Church musicians regularly find themselves in situations where music must be extended or truncated to adjust to the reality of the church service. Being able to improvise and embellish music opens new opportunities for musicians to express themselves and make the music of the service more personalized. Joachim brings extensive skill and experience to show us some of the ways that hymns can be enhanced through improvisation.
Joachim Segger, pianist and collaborative artist, holds the Alberta Centennial Medal for his outstanding work. As organist, Segger is renowned as a clinician and for his service playing and improvising; he is currently recording a CD of hymn improvisations on the piano. Dr. Segger is Professor and Chair of the Music Department at The King's University, Edmonton, Alberta.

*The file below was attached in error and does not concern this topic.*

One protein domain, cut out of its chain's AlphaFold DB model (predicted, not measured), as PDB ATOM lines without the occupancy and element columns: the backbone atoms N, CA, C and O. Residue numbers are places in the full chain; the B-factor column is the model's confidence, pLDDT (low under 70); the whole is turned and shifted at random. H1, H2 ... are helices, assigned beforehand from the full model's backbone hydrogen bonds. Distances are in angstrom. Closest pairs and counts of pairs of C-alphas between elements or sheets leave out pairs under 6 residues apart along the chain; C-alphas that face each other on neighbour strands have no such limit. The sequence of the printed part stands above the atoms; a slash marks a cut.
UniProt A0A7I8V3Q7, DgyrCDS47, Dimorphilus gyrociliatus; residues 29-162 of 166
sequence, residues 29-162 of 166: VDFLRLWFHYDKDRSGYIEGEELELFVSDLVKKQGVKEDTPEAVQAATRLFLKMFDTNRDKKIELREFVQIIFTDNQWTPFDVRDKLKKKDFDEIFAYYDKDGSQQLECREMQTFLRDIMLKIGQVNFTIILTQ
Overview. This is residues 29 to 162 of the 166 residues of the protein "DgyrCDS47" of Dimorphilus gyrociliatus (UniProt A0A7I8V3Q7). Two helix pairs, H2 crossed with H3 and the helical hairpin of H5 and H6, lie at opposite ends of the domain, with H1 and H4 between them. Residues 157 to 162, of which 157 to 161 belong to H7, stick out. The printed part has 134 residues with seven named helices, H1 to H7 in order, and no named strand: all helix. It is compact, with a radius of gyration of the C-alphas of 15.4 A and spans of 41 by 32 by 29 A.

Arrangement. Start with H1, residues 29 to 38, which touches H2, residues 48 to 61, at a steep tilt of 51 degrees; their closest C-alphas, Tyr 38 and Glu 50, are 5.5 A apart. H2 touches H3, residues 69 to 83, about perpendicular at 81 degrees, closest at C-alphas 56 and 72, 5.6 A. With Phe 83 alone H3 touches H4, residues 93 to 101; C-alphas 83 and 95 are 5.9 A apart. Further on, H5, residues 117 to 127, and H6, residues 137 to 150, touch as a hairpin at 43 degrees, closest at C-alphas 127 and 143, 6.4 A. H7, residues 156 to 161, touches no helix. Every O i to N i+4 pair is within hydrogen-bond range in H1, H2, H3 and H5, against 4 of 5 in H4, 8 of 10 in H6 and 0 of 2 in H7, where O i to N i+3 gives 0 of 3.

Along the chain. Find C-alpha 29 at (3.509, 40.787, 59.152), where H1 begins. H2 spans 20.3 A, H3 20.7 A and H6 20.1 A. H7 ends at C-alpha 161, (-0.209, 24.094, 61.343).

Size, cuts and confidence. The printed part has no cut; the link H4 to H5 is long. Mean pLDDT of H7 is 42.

Drums are a great way to promote collaboration within a group and Keri Roger and her extensive collection of instruments provides us the opportunity to work together for a common goal. Because drums are inexpensive and store easily, they are excellent instruments to teach rhythm and notation.
Roger Duncan is a teacher, professional facilitator, composer,and author. In 1993 he started The One World Drum Co. with Keri Rodger in Calgary, Alberta. With over 25 years of teaching,leadership and performance experience Roger has brought drumming into the lives of thousands of people.
Roger teaches drumming to help children and adults alike with the creation of CommUNITY, self expression, and a healthier more productive life.
Here is an opportunity to try out new choral music in a choir of your peers. The music offered in this workshop features Canadian composers of liturgical, sacred and seasonal music. To round out the session, there will be contrasting pieces. This workshop takes place in the rehearsal room of the Jack Singer Concert Hall.